MOVIE REVIEW: The Unconquering Spirit of Invictus

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A day that will live in history in South Africa occured on February 11, 1990 . It was the day that South African Nelson Mandela was finally released after serving 27 years in prison. Three years later, Mandela became a candidate, on behalf of the African National Congress, to run for South Africa’s first black president. 1994 marked the very first time that black South Africans were able to cast their vote in a presidential election. The voices have spoken and Nelson Mandela won the presidential race successfully.

On the other side of the fence, South African Rugby team captain Francois Pienaar and his team, the Springboks, are getting ready for a new season of Rugby. After attending his very first rugby match, Mandela realized that his country is divided when it comes to the sport. The white South Africans root for the home team while the black South Africans rooted the English Rugby team. He was notified by his staff that if the Springboks does not start winning their games, it could be the very end of the rugby in South Africa. Mandela hoped that if he could inspire the losing rugby team for greatness, the eyes of the world will be upon the new direction of his country and his people.

Invictus is one of the most brilliantly crafted movies in our time. It’s a rare thing to see any national leader use a sport to bring a nation together. The moviegoer will admire the strength and courage Mandela possessed to unite the white and black citizens of South Africa. This film points out the raw racial relations that carry over from many years of apartheid to the new direction in which Mandela is attempting to achieve dring his leadership.  There are also moments that draw out pure emotion that the moviegoer will take a moment and pause. One scene in particular is when Pienaar and the Springboks went to Robbin Island, the prison where Mandela spent majority of his sentence. Francois and his wife was shown the cell where Mandela slept. For the one inspiring moment, you will wonder how can any person easily forgive the people who placed him in prison for the wrong reasons.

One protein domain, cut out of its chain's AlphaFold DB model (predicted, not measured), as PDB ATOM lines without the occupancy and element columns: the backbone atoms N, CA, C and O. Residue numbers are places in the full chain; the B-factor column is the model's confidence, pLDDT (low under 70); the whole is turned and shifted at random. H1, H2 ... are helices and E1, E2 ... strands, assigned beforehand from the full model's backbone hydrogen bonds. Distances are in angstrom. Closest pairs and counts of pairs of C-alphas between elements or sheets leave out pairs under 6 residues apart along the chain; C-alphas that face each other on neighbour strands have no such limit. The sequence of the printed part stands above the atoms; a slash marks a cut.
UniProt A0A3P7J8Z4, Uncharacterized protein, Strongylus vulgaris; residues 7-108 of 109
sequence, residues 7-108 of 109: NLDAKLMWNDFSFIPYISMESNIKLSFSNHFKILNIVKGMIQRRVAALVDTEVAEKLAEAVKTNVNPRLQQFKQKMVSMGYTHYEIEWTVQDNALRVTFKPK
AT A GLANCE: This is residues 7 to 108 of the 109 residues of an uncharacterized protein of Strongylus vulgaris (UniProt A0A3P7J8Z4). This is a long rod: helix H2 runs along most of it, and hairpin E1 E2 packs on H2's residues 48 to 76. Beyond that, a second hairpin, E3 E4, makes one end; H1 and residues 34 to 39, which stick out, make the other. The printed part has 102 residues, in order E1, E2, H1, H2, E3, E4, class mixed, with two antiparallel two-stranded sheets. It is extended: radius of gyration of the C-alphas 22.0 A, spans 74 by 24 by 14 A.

Morgan Freeman was the perfect choice to portray the South African leader. He truly captures Mandela’s cadence of words and mannerisms to the point where you are actually meeting the legend himself. Little did we know that Mandela recommended that Freeman should play him in a movie nineteen years ago when they first met? Talk about a dream come true. Invictus in a way parallels our current times when last year, we elected Barack Obama as our newest U.S. President. Both leaders want to bring their countries together to achieve greatness. Matt Damon’s role of Springbok Rugby captain of Francois Pienaar was very convincing.

For the lack of dramatic effect, this film makes up for its recreating a timeless event in world sports event. You have to hand it to Clint Eastwood for giving us a taste of the life of prominent world leader with a mix of crash course of rugby blended with a lesson negotiating peace within a nation. In all, I highly recommend you see this film if only to see the role that was tailor-made for Morgan Freeman. Invictus remind us that we are the “captains of our souls”


Reviewed by Dean Rogers

2 thoughts on “MOVIE REVIEW: The Unconquering Spirit of Invictus”

  1. “Invictus” tells the story of the events leading up to the 1995 rugby world cup when South Africa unexpectedly became the champion. Morgan Freeman does a fine job of portraying Nelson Mandela, while Matt Damon is mis-cast.

    GRADE = “B”

  2. i thought this movie was superb! Morgan Freeman did an outstanding job of protraying Nelson Mandela, and i thought Matt Damon did a good job also. This movie, for me, bumped The Blind Side as my favorite. lots of gold nuggets and wisdom portrayed throughout the movie.

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